The Employment Academy
What are Employment Programs?
Programs which increases an ex-offender’s capacity for and access to legitimate employment and/or promotes employment stability. Very often paired with education programs.
Why are they important for ex-offenders?
Lack of employment/attachment to the labour market, coupled with educational achievement, is one of the ‘Central Eight’ risk factors for criminal offending.
- Finding stable employment has been cited as the single greatest barrier to the success of ex-offenders
- Employment provides a legal and stable form of income
- Incarceration and a criminal record construct major barriers to legal employment
- Many businesses and occupations will not hire individuals with convictions
Program places participants in short-term jobs. These jobs are generally not full-time, but the participant commits to a full-time, 40 hour/week, schedule. The rest of their time is expected to be filled with other services such as skills training, job placement and case management.
We have found that transitional jobs had the greatest effect on high-risk offenders, however, these effects on recidivism were not apparent until after the first year.
RMF provides courses around skills needed to procure and maintain a job in the construction or rail industry. These courses address expectations and may include coaching around interviewing, applications and core skills. Curricula are generally split into two primary categories:
Soft skills are informal skills that promote success in employment other life aspects
- How to dress for work or an interview
- Time management (showing up on time, consistently)
- Positive interactions with co-workers
- Writing a CV
- Conflict management
Skills that are specific to the job or work that the individual is doing. Formal education and certification will be required to demonstrate hard skills
Rail Specific Training
- NVQ Level 2 diploma in rail engineering
- Track Trolley
- Iron Man
- Rail Saw
- Rail Drill
- Cobra TT
- Impact Wrench
Health & Safety Specific Training
- Level 1 Award In Health and Safety in Construction Environment
- Emergency First Aid at work (Level 2)
- First Aid at Work (Level 3)
Construction Specific Training
- NRSWA- New Roads & Street works Course
- NRSWA Up to Supervisor Level
- Face Fit
- Manual Handling
- CAT & Genny
- Abrasive Wheels
- RMF has found that including a mentoring aspect to an employment program increases the average length of time that individuals remain in the program and doubles their likelihood of finding a job
- When mentoring is a supplement to other services such as job training or placement, mentees were also 35% less likely to recidivate than participants who were not mentored. RMF have found that mentoring is not effective as a stand-alone program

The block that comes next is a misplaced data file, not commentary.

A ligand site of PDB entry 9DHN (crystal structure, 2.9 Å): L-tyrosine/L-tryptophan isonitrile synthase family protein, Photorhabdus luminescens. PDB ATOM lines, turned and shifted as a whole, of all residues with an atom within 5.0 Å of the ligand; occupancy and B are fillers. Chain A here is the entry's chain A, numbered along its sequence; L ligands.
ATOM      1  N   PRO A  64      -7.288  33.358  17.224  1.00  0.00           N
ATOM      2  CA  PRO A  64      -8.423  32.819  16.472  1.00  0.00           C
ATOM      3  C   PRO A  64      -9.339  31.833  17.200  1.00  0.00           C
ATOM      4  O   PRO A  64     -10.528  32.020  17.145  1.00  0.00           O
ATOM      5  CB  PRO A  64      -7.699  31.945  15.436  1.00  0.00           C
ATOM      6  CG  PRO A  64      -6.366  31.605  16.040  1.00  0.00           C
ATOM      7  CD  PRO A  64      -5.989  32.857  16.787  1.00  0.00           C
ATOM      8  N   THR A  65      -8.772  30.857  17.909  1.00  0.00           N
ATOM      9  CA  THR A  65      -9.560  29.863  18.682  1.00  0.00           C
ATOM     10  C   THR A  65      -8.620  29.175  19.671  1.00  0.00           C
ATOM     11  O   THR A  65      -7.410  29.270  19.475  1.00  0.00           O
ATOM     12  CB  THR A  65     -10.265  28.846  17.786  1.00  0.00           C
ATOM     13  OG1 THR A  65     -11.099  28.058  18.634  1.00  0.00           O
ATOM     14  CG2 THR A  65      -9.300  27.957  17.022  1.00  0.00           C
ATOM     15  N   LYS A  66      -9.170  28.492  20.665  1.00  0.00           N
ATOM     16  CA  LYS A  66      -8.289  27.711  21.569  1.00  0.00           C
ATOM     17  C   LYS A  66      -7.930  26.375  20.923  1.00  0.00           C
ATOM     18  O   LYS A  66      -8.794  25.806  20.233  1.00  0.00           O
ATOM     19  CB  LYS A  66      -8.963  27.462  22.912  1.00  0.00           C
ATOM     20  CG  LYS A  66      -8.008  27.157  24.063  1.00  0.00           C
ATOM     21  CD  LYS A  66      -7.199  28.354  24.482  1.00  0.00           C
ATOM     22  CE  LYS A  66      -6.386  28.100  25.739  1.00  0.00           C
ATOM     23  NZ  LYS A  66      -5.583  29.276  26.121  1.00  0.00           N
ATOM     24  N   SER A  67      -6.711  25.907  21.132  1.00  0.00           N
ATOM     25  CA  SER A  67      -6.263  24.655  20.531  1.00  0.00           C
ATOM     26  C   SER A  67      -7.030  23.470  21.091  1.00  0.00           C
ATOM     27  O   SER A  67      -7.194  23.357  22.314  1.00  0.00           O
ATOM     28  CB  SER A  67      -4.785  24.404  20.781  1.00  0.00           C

Many ex-offenders do not have basic financial management or banking skills and may not have access to banking services due to lack of work history and poor credit history
Asset development (gaining higher education, owning a car or home, having a savings account and or credit) promotes both short and long term success for offenders
Measurable Outcomes for Employment Programs
Development of Skills to acquire employment
- Soft Skills
- Hard Skills
- Job Placement
Long-term, consistent involvement with Construction/Rail Industry
Retention of same job for at least 6 months
Remaining consistently and legally employed even if not at original placement location
Upward or horizontal mobility within the Construction/Rail Industry
- Financial capacity to care for basic needs of self and/or children.
- Includes ability to pay child support if applicable
- Become a tax paying member of community
- Financial capacity to repay court-mandated fees
- Asset accumulation and development
- Savings for self and/or children
- Build or establish credit
- Car or home
Barriers to Outcomes
- Stigma around hiring former prisoners
- Violence in the workplace
- Insurance liability/bonding
- Access to criminal records may affect racial differences in hiring decision
- “Certificate of employability” won’t change employer resistance to hiring ex-offenders.
- Lack of soft skills
- Unstable housing
- Unstable transportation
- Ongoing substance abuse or dependence
- Untreated mental illness
- Requirements of probation, parole or treatment
- Release requirements often have specific timetables that may or may not conflict with the individual’s work schedule
- Regular urinalysis testing
- Regular in-person visits or check calls by the Probation Services
- Regular attendance of treatment/program meetings
- Fear of re-arrest, former prisoners often stop going to work if they know they are in violation of release or fear they will have be incarcerated because their work is known to their Probation Officer.
- Unregulated/illegal markets
- Ability to make more money
- Wages aren’t tracked and automatically deducted for court compensation or back payments
- More flexibility with work times
The RMF Program
Our program supports offenders through the transition from prison through to resettlement into the community. We work in partnership with public, private and third sector organisations to provide a network of support and to signpost offenders to the most appropriate resources as required. For many offenders resettlement has its own concerns and can be a confusing, unsettling, chaotic process; RMF, through its network of partners, mentors and trainer provides a consistent source of support to offenders. This program is successful due to individualised support and the connection maintained through the transition period. RMF helps offenders to make better informed choices, when connecting them with the Construction and Rail Industry for potential employment.
We prepare you to launch your new career. Meet employers who value you. Get the training you need. Build on your skills. Understand what employers want. Market yourself. Find the right job.